A man of heart

It's hard to overstate the impact that the director John Hughes had on a generation of teenagers in the 1980s.

Hughes, shown here in 1984, wrote and directed films including Sixteen Candles, The Breakfast Club and Weird Science.
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It's hard to overstate the impact that the director John Hughes had on a generation of teenagers in the 1980s. The fact that The Breakfast Club director's death last week at the age of 59 overshadowed that of the On the Waterfront writer Budd Schulberg is evidence of the hold that Hughes, once the doyen of the high school movie, still has on people's minds.

Growing up, I waited impatiently for the latest Hughes movie in the same way that the previous generation anticipated a Francis Ford Coppola or Martin Scorsese film. When people think of the material that sums up the essence of the Eighties, Hughes and his films will always be among the first things that come to mind. Hughes was the Judd Apatow of his day. Famous as a director, he also worked as a screenwriter and a producer. In 1984, at the age of 34, Hughes entered the public consciousness when he directed Sixteen Candles. He had already penned successful films, including two National Lampoon movies and Mr Mom. But Sixteen Candles, a coming-of-age tale starring Molly Ringwald, was different because of Hughes's sensitive depiction of a teenager struggling to come to terms with her place in the world.

In his review of Sixteen Candles, the legendary American film critic Roger Ebert got to the heart of why the film was different from anything that had come before and why it would change the way teenagers were depicted in movies from that moment forward: "This is a fresh and cheerful movie with a goofy sense of humour and a good ear for how teenagers talk. It doesn't hate its characters or condescend to them the way a lot of teenage movies do: instead, it goes for human comedy and finds it in the everyday lives of the kids in the story."

In a golden period between 1985 and 1987, Hughes wrote and produced The Breakfast Club, Ferris Bueller's Day Off (both of which he also directed), Pretty in Pink and Some Kind of Wonderful (both directed by Howard Deutch). He also wrote and directed Weird Science, in which two boys attempt to create the perfect woman. In many ways, it became the prototype for the gross-out movie. Everything you need to know about a John Hughes film - and indeed virtually any high school film made since - can be gathered from The Breakfast Club. In the setting of a Saturday morning detention, Hughes presented a classic breakdown of the genre's archetypes. In the words of the students themselves, there was a brain (Anthony Michael Hall, who was also in Sixteen Candles), a jock (Emilio Estevez), a basket case (Ally Sheedy), a princess (Ringwald, the star of Sixteen Candles) and a criminal (Judd Nelson). Over the course of detention, the students realise that they have more in common than they first thought, despite the interests, class and social status that divide them.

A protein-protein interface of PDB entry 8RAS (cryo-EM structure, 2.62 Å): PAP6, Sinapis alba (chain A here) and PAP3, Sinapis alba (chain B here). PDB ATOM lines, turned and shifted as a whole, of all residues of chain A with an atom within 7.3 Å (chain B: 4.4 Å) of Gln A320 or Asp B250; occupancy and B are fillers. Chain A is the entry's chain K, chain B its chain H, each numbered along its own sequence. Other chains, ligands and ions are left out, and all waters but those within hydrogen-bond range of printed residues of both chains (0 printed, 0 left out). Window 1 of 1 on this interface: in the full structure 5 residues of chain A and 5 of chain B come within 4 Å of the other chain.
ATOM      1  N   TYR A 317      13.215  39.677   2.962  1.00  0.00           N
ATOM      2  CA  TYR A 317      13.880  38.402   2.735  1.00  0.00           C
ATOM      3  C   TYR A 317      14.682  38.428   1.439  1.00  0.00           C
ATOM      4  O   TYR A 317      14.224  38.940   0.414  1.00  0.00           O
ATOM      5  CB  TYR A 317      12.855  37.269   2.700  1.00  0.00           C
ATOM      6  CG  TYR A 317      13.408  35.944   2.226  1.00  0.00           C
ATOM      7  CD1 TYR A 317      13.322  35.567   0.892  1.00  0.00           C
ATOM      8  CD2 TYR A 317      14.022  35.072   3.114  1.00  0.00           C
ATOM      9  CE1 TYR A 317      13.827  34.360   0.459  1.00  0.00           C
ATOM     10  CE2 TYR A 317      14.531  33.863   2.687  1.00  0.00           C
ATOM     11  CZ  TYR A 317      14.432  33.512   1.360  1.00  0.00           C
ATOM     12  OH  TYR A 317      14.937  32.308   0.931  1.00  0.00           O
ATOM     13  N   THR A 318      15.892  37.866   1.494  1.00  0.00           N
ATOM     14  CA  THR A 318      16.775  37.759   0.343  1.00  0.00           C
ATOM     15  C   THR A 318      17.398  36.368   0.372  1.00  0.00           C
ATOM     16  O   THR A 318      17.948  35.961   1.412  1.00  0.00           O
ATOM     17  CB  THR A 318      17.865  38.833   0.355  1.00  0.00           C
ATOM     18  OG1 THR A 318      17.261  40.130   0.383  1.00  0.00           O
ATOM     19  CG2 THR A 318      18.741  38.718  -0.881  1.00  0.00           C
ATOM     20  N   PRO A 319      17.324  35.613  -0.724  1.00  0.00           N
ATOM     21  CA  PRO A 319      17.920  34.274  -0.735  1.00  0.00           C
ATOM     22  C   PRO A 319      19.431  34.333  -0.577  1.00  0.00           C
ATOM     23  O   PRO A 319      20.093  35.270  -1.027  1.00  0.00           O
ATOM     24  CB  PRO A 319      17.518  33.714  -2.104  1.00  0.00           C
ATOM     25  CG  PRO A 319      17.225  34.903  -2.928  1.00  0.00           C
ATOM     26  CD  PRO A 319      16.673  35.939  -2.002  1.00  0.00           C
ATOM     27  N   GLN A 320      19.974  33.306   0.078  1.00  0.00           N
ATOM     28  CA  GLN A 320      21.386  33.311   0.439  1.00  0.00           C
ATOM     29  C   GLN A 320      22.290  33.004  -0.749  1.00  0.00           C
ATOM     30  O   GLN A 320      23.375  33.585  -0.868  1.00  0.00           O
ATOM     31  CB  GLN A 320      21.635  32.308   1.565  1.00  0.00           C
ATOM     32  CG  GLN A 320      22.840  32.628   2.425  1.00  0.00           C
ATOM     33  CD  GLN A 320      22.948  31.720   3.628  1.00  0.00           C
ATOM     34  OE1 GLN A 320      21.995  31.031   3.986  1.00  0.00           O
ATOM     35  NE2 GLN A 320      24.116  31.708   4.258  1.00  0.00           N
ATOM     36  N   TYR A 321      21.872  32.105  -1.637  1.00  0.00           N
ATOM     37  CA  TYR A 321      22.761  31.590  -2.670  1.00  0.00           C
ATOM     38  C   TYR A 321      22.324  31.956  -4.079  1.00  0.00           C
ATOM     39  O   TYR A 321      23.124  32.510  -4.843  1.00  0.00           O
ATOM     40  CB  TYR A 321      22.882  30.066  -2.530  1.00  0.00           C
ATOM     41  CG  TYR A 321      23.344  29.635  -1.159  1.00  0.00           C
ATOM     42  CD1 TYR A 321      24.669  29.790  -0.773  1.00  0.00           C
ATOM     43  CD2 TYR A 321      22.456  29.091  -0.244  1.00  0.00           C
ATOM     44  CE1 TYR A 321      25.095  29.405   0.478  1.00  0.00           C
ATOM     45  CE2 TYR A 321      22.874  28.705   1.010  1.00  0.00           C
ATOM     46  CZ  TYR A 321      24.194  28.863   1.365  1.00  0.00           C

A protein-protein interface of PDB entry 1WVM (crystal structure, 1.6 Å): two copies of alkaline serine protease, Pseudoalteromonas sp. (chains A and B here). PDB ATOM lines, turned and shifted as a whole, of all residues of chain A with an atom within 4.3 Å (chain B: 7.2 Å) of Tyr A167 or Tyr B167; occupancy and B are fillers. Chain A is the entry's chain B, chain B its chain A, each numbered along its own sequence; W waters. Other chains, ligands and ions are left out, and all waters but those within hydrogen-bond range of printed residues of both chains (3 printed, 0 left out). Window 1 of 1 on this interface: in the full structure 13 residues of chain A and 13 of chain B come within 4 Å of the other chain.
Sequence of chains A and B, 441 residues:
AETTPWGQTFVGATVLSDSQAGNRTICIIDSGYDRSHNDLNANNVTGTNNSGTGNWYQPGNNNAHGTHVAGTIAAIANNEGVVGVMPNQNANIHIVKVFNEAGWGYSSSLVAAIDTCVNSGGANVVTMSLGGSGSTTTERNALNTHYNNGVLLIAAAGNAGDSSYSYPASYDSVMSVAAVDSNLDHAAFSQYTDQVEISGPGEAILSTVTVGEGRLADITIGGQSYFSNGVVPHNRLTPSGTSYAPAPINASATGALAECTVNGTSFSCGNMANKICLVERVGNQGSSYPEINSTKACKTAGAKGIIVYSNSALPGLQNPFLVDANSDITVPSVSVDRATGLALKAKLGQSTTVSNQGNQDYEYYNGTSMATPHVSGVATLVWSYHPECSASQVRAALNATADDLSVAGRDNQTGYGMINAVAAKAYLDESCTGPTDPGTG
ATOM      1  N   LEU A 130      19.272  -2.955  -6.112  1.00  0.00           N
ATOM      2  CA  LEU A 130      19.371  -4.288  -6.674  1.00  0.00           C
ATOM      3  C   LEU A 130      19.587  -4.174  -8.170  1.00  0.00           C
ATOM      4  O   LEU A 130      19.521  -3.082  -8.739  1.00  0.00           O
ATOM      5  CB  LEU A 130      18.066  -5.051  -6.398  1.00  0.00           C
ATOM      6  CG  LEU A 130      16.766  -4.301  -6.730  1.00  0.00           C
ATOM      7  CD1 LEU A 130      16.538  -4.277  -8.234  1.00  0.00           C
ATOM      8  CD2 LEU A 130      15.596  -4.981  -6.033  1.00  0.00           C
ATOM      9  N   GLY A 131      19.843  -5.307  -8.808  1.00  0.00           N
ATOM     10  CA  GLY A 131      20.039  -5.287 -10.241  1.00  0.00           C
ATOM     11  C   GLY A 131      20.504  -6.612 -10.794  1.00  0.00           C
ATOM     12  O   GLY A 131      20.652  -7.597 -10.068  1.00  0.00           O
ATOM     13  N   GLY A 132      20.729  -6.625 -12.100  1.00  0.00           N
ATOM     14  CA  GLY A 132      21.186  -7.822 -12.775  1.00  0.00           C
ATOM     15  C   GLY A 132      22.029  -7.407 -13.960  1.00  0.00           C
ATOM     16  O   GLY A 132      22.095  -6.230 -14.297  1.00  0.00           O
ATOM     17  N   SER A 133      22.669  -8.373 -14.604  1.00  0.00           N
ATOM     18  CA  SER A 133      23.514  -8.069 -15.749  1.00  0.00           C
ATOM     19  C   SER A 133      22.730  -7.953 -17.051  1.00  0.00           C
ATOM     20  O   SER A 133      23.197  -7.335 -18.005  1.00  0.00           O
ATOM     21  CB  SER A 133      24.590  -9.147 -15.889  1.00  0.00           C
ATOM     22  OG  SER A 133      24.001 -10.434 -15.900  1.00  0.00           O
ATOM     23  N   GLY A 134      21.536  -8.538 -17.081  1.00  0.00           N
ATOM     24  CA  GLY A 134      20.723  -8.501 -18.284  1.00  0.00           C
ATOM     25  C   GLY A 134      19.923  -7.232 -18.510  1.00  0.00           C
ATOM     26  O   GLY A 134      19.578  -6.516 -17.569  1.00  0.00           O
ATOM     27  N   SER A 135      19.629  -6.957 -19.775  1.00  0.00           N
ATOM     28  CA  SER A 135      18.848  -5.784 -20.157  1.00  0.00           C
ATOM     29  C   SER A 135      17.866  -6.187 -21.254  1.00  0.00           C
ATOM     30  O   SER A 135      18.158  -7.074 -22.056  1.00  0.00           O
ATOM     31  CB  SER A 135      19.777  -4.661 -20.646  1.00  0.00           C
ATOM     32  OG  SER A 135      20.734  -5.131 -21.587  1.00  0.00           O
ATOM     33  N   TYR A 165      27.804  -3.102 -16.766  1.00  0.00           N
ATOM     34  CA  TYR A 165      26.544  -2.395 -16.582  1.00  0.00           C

But it wasn't just kids that made Hughes's movie so effective. The adult characters were more than caricatures of authority and ineptitude. Paul Gleason's disciplinarian teacher and his counterbalance, the cool janitor played by John Kapelos (who also starred in Sixteen Candles and Weird Science), really did try to counsel and educate the youngsters. In Hughes's world, children struggled to understand their parents and parents made gross errors of judgement trying to protect their children. Pretty in Pink and Some Kind of Wonderful were both lessons in how difficult the notion of love is for teenagers.